When you bet, whether you’re going through a sportsbook or a friend of a friend that goes by “Slick," you’re contending with an information imbalance. The reason that everyone in the gambling industry, including bookies, wins more than half the time (it stands to reason that they do if they’re still in the industry) is that they understand the nature of lines and have historical data and betting information that allows them to make more informed decisions than their clients. You might have an inkling, but any business in Vegas is going to have an algorithm.
Fortunately, there is a limit to the powers of math. Absurdity trumps calculation.
Proposition bets (a Broncos cheerleader will fall down, the kicker will hit the post, there will be three or more pass interference calls in the fourth quarter) eliminate the information imbalance because while relevant information likely exists, no one has collected it. Is there a way to calculate the likelihood that a Steve Smith Sr. will catch a hail mary then do the jitterbug? Probably, but no one has ever done it. There is no statistical upper hand. There is only the negotiation about the odds. You can win a negotiation based on skill.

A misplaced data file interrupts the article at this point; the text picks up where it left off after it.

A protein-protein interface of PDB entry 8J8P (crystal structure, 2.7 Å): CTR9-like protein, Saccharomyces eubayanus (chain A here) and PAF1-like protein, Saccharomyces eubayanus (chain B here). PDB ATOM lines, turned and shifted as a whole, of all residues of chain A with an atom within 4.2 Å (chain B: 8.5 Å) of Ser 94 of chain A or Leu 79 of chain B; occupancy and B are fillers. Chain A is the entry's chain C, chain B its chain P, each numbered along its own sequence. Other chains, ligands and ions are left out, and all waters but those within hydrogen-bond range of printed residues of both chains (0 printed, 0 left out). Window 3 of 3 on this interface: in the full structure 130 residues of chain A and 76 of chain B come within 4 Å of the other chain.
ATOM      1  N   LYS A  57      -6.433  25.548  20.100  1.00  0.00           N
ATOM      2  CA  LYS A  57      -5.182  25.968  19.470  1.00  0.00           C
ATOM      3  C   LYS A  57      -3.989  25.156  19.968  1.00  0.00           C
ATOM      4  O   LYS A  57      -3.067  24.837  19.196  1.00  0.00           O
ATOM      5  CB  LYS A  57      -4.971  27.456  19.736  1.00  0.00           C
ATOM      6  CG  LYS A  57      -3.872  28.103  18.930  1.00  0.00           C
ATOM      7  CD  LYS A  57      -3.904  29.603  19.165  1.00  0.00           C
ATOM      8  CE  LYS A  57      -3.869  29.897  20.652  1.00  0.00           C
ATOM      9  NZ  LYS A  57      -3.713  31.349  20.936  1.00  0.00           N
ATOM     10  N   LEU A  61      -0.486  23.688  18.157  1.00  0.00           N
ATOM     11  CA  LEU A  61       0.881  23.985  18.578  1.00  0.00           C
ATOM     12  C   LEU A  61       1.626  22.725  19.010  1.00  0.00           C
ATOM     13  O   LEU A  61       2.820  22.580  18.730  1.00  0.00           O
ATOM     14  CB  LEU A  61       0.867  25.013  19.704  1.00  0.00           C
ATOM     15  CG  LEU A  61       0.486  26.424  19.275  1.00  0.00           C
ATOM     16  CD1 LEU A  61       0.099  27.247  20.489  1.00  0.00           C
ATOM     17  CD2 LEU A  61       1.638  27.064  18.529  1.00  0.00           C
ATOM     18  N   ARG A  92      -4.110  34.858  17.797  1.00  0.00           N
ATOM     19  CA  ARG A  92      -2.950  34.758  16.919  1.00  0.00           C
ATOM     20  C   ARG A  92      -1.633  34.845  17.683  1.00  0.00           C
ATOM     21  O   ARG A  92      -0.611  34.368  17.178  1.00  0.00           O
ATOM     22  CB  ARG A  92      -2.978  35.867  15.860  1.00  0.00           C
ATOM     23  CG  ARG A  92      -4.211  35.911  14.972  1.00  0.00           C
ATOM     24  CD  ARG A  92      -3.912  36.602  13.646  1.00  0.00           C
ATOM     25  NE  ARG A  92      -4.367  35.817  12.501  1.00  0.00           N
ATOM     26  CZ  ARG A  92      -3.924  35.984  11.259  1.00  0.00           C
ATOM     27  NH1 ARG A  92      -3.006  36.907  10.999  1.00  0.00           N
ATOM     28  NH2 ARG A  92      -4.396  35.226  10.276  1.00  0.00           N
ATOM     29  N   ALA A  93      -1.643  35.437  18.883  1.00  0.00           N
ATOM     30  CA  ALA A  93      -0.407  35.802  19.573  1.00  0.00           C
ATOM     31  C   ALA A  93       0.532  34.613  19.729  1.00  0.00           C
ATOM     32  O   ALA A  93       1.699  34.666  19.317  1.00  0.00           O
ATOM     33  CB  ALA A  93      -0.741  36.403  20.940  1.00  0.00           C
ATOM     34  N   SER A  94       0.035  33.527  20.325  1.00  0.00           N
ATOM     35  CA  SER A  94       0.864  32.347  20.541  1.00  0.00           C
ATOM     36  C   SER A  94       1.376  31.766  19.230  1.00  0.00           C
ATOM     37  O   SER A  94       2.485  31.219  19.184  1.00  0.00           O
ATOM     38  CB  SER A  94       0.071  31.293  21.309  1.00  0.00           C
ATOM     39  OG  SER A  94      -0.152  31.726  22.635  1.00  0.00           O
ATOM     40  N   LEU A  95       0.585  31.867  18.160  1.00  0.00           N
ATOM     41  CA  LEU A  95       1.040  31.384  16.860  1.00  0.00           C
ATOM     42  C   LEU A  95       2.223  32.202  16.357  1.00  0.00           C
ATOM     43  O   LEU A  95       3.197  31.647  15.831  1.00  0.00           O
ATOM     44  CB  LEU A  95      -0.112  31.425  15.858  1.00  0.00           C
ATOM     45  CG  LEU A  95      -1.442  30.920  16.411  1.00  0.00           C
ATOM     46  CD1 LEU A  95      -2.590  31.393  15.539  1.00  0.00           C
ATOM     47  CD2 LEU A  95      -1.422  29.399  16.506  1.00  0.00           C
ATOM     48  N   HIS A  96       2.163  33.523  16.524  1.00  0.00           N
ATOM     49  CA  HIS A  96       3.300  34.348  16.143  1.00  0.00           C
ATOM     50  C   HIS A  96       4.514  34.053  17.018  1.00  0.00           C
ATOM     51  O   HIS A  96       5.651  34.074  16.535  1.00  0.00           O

Here’s your proof positive. The British bookmaker William Hill once bet a Glasgow postman 20,000,000-to-1 that Elvis Presley would crash-landed a UFO on the head of the Loch Ness monster. He lost (so far), but you've got to like those odds. Try to get 20,000,000-to-1 on a premier league match.
That said, if you want a betting house to bite, you might have to keep things a bit less fantastic. For examples, let’s look back to the 1985 Chicago Bears season. Before ultimately losing a game, the Bears held a 12-game winning streak. About half way through that ludicrous season, gamblers began to focus on William “Refrigerator” Perry, a monstrous defensive lineman. Sportsbooks set odds at 20-to-1 that Perry would score a touchdown, despite the fact that Coach Ditka repeatedly said he was going to keep him out of the backfield. Perry did end up scoring, and betting houses lost a fortune. It was glorious.
Nowadays, you can make a much wider range of proposition bets. Most center on the Super Bowl, though prop betting is big in baseball as well (we recommend betting on high margins of victory for both sides). If your team is having an off year, it’s a great way to stay involved. Hell, it’s a great way to celebrate success too. You’ll win way less than half the time and it won’t matter. If you negotiate the odds, one stroke of luck could bankroll you through next season.
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